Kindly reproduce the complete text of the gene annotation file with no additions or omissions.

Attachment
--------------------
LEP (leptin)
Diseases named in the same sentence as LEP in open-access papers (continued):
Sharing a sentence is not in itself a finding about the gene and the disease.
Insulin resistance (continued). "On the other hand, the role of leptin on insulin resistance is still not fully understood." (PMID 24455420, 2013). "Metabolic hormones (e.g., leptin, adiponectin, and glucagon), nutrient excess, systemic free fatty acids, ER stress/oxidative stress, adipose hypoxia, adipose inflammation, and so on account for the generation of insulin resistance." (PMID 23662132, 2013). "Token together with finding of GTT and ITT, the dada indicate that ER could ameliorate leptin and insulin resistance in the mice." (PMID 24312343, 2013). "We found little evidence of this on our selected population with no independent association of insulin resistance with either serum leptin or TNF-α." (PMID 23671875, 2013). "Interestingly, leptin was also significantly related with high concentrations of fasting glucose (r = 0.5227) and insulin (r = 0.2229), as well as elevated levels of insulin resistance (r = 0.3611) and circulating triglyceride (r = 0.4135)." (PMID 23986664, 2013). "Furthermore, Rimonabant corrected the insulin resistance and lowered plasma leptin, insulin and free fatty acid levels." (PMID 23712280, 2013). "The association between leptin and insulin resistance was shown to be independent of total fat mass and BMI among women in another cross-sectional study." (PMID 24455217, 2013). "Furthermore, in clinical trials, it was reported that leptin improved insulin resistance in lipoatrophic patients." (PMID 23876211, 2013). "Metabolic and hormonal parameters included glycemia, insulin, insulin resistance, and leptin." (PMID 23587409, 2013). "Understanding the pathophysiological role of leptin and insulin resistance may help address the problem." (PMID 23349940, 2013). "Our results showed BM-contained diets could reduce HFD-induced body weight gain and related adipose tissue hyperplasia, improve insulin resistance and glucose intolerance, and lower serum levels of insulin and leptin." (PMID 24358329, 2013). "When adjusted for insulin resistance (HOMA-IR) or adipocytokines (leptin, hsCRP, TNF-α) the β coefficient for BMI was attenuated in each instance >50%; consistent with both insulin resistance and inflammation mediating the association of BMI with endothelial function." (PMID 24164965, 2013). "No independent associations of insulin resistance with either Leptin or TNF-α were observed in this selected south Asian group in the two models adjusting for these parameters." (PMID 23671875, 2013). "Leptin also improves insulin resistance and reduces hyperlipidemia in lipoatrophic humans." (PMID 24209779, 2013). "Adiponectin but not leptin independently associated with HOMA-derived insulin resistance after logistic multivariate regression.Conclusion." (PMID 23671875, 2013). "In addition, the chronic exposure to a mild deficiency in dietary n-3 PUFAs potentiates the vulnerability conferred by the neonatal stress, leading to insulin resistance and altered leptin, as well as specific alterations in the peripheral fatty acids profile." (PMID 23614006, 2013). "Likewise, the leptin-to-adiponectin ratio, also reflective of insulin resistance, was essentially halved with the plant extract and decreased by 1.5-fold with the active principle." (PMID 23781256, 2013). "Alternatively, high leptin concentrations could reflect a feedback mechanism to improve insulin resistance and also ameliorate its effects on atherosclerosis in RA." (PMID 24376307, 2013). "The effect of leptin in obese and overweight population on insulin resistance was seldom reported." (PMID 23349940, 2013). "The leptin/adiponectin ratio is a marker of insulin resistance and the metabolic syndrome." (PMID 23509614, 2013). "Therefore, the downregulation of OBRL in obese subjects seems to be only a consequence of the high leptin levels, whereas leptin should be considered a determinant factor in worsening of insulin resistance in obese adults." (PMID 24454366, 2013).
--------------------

LEP (leptin)
Diseases named in the same sentence as LEP in open-access papers (continued):
Sharing a sentence is not in itself a finding about the gene and the disease.
Insulin resistance (continued). "On the other hand, the role of leptin on insulin resistance is still not fully understood." (PMID 24455420, 2013). "Metabolic hormones (e.g., leptin, adiponectin, and glucagon), nutrient excess, systemic free fatty acids, ER stress/oxidative stress, adipose hypoxia, adipose inflammation, and so on account for the generation of insulin resistance." (PMID 23662132, 2013). "Token together with finding of GTT and ITT, the dada indicate that ER could ameliorate leptin and insulin resistance in the mice." (PMID 24312343, 2013). "We found little evidence of this on our selected population with no independent association of insulin resistance with either serum leptin or TNF-α." (PMID 23671875, 2013). "Interestingly, leptin was also significantly related with high concentrations of fasting glucose (r = 0.5227) and insulin (r = 0.2229), as well as elevated levels of insulin resistance (r = 0.3611) and circulating triglyceride (r = 0.4135)." (PMID 23986664, 2013). "Furthermore, Rimonabant corrected the insulin resistance and lowered plasma leptin, insulin and free fatty acid levels." (PMID 23712280, 2013). "The association between leptin and insulin resistance was shown to be independent of total fat mass and BMI among women in another cross-sectional study." (PMID 24455217, 2013). "Furthermore, in clinical trials, it was reported that leptin improved insulin resistance in lipoatrophic patients." (PMID 23876211, 2013). "Metabolic and hormonal parameters included glycemia, insulin, insulin resistance, and leptin." (PMID 23587409, 2013). "Understanding the pathophysiological role of leptin and insulin resistance may help address the problem." (PMID 23349940, 2013). "Our results showed BM-contained diets could reduce HFD-induced body weight gain and related adipose tissue hyperplasia, improve insulin resistance and glucose intolerance, and lower serum levels of insulin and leptin." (PMID 24358329, 2013). "When adjusted for insulin resistance (HOMA-IR) or adipocytokines (leptin, hsCRP, TNF-α) the β coefficient for BMI was attenuated in each instance >50%; consistent with both insulin resistance and inflammation mediating the association of BMI with endothelial function." (PMID 24164965, 2013). "No independent associations of insulin resistance with either Leptin or TNF-α were observed in this selected south Asian group in the two models adjusting for these parameters." (PMID 23671875, 2013). "Leptin also improves insulin resistance and reduces hyperlipidemia in lipoatrophic humans." (PMID 24209779, 2013). "Adiponectin but not leptin independently associated with HOMA-derived insulin resistance after logistic multivariate regression.Conclusion." (PMID 23671875, 2013). "In addition, the chronic exposure to a mild deficiency in dietary n-3 PUFAs potentiates the vulnerability conferred by the neonatal stress, leading to insulin resistance and altered leptin, as well as specific alterations in the peripheral fatty acids profile." (PMID 23614006, 2013). "Likewise, the leptin-to-adiponectin ratio, also reflective of insulin resistance, was essentially halved with the plant extract and decreased by 1.5-fold with the active principle." (PMID 23781256, 2013). "Alternatively, high leptin concentrations could reflect a feedback mechanism to improve insulin resistance and also ameliorate its effects on atherosclerosis in RA." (PMID 24376307, 2013). "The effect of leptin in obese and overweight population on insulin resistance was seldom reported." (PMID 23349940, 2013). "The leptin/adiponectin ratio is a marker of insulin resistance and the metabolic syndrome." (PMID 23509614, 2013). "Therefore, the downregulation of OBRL in obese subjects seems to be only a consequence of the high leptin levels, whereas leptin should be considered a determinant factor in worsening of insulin resistance in obese adults." (PMID 24454366, 2013).